“As a member of the House International Relations Committee, Sanford took a trip to Cuba and came back with the revelation that our policy wasn’t working after 40 years. He was the first Republican to offer the amendment that would [deny funding to] the Treasury Department to enforce the travel ban.”
That’s how Gibadlo got interested in Cuba — a passion that’s only intensified with time.
Said Flake: “Few people on Capitol Hill know more about Cuba than Brent. He hand-led this issue for us and did a great job.”
Gibadlo, speaking with CubaNews last month at ATRIP’s 8th-floor headquarters in a Washington office building, said “my greatest claim to fame was my Cuba work, but during my interview with Flake, I was nervous to bring it up. The congressman then told me how much he hated Fidel Castro, and that we should lift the embargo tomorrow.”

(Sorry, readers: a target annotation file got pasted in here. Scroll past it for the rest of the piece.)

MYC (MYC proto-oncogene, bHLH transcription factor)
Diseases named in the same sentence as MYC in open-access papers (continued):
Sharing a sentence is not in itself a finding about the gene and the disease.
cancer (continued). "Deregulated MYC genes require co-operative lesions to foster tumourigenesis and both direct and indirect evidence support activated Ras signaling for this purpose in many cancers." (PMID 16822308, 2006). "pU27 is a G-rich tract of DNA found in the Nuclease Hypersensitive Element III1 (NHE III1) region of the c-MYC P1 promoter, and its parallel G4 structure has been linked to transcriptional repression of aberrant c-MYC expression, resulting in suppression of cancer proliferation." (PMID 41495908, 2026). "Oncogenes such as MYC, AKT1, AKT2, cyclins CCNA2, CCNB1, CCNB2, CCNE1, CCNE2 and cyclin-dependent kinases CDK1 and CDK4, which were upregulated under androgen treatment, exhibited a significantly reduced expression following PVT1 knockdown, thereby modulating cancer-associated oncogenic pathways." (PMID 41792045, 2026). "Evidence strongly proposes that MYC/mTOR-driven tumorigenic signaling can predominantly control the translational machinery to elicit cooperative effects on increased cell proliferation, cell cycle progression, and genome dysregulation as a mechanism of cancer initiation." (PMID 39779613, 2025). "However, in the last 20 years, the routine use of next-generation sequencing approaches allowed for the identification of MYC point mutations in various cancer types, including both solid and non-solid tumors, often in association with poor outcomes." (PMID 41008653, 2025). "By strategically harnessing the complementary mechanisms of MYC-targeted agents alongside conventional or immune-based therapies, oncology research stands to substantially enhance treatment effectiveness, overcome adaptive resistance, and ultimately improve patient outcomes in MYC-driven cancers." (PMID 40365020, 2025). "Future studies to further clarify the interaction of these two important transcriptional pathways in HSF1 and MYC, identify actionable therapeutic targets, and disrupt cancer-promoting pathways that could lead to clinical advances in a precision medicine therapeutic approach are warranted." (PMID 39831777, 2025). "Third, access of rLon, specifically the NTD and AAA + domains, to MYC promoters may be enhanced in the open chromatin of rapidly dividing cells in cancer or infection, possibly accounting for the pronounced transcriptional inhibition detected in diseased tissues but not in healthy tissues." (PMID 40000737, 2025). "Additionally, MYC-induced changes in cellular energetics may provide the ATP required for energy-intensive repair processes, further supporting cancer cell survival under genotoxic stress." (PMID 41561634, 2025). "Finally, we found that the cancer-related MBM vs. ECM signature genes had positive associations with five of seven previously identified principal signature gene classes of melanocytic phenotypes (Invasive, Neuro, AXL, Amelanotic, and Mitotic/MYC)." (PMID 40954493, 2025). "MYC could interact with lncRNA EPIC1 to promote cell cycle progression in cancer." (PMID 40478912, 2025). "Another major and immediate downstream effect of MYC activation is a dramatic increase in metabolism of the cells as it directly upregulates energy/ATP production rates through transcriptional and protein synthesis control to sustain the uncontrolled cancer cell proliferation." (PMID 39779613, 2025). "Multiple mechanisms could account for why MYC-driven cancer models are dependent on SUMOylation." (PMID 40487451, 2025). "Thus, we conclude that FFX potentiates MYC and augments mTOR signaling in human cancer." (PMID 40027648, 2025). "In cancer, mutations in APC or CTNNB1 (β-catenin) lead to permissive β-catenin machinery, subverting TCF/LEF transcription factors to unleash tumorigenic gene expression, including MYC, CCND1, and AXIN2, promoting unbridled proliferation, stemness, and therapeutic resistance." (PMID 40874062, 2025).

Gibadlo said his old boss “never pushed for a change of policy because we thought Castro deserved a reward. I think the best way to cause Castro pain is to lift the travel ban. That’s exactly what he doesn’t want.”
Gibadlo left Flake’s staff a year ago to attend graduate school. He’s currently earning an MBA at the University of Virginia in Charlottesville and will soon turn the day-to-day operations of ATRIP over to someone else.
Asked why the word Cuba isn’t in the organization’s name, Gibadlo replied: “If we put Cuba in the title, we’d look like a foreign-policy group.” Besides, he said, “we’re not strictly Cuba-focused. Our members are interested in the ability of Americans to travel anywhere, though Cuba obviously is the No. 1 example of that right.”
Membership in ATRIP costs anywhere from $500 to $7,500 — depending on the size of the organization or company hoping to join — and is open to any group or individual who supports “the lifting of unjustified barriers to the right of Americans to travel freely.”